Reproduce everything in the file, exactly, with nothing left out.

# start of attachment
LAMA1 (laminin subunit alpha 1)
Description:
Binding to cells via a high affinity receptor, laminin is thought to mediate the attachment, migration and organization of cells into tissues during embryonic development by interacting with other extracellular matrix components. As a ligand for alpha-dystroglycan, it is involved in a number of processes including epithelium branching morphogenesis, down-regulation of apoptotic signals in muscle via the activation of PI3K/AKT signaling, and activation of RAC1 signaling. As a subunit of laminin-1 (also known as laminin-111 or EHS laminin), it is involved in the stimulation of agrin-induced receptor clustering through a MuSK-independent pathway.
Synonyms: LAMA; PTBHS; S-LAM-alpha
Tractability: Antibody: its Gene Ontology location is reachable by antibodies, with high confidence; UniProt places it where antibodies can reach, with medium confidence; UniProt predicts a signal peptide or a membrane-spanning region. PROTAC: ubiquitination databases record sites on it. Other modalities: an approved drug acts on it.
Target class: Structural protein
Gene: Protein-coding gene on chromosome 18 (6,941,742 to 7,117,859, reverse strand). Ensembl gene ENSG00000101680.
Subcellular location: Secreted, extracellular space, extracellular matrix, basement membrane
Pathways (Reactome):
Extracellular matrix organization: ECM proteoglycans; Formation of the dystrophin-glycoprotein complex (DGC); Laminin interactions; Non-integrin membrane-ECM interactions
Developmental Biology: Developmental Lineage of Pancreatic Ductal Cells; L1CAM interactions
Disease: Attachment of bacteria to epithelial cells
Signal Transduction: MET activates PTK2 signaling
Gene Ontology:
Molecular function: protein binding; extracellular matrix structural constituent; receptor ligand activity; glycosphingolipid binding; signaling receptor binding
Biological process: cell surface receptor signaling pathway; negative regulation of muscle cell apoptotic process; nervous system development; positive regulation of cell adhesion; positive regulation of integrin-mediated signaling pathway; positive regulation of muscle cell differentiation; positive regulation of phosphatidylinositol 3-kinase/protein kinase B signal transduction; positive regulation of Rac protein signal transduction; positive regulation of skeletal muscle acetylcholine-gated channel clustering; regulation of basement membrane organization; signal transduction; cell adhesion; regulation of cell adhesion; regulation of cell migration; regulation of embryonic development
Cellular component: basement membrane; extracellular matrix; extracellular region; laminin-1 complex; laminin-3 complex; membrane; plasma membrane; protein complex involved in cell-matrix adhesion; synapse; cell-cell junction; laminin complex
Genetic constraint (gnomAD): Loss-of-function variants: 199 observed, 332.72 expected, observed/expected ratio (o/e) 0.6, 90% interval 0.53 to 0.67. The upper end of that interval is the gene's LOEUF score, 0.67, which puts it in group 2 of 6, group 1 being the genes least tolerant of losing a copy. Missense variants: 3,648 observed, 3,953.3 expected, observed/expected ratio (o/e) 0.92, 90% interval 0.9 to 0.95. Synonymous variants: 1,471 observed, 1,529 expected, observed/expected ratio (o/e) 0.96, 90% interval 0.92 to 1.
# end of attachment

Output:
LAMA1 (laminin subunit alpha 1)
Description:
Binding to cells via a high affinity receptor, laminin is thought to mediate the attachment, migration and organization of cells into tissues during embryonic development by interacting with other extracellular matrix components. As a ligand for alpha-dystroglycan, it is involved in a number of processes including epithelium branching morphogenesis, down-regulation of apoptotic signals in muscle via the activation of PI3K/AKT signaling, and activation of RAC1 signaling. As a subunit of laminin-1 (also known as laminin-111 or EHS laminin), it is involved in the stimulation of agrin-induced receptor clustering through a MuSK-independent pathway.
Synonyms: LAMA; PTBHS; S-LAM-alpha
Tractability: Antibody: its Gene Ontology location is reachable by antibodies, with high confidence; UniProt places it where antibodies can reach, with medium confidence; UniProt predicts a signal peptide or a membrane-spanning region. PROTAC: ubiquitination databases record sites on it. Other modalities: an approved drug acts on it.
Target class: Structural protein
Gene: Protein-coding gene on chromosome 18 (6,941,742 to 7,117,859, reverse strand). Ensembl gene ENSG00000101680.
Subcellular location: Secreted, extracellular space, extracellular matrix, basement membrane
Pathways (Reactome):
Extracellular matrix organization: ECM proteoglycans; Formation of the dystrophin-glycoprotein complex (DGC); Laminin interactions; Non-integrin membrane-ECM interactions
Developmental Biology: Developmental Lineage of Pancreatic Ductal Cells; L1CAM interactions
Disease: Attachment of bacteria to epithelial cells
Signal Transduction: MET activates PTK2 signaling
Gene Ontology:
Molecular function: protein binding; extracellular matrix structural constituent; receptor ligand activity; glycosphingolipid binding; signaling receptor binding
Biological process: cell surface receptor signaling pathway; negative regulation of muscle cell apoptotic process; nervous system development; positive regulation of cell adhesion; positive regulation of integrin-mediated signaling pathway; positive regulation of muscle cell differentiation; positive regulation of phosphatidylinositol 3-kinase/protein kinase B signal transduction; positive regulation of Rac protein signal transduction; positive regulation of skeletal muscle acetylcholine-gated channel clustering; regulation of basement membrane organization; signal transduction; cell adhesion; regulation of cell adhesion; regulation of cell migration; regulation of embryonic development
Cellular component: basement membrane; extracellular matrix; extracellular region; laminin-1 complex; laminin-3 complex; membrane; plasma membrane; protein complex involved in cell-matrix adhesion; synapse; cell-cell junction; laminin complex
Genetic constraint (gnomAD): Loss-of-function variants: 199 observed, 332.72 expected, observed/expected ratio (o/e) 0.6, 90% interval 0.53 to 0.67. The upper end of that interval is the gene's LOEUF score, 0.67, which puts it in group 2 of 6, group 1 being the genes least tolerant of losing a copy. Missense variants: 3,648 observed, 3,953.3 expected, observed/expected ratio (o/e) 0.92, 90% interval 0.9 to 0.95. Synonymous variants: 1,471 observed, 1,529 expected, observed/expected ratio (o/e) 0.96, 90% interval 0.92 to 1.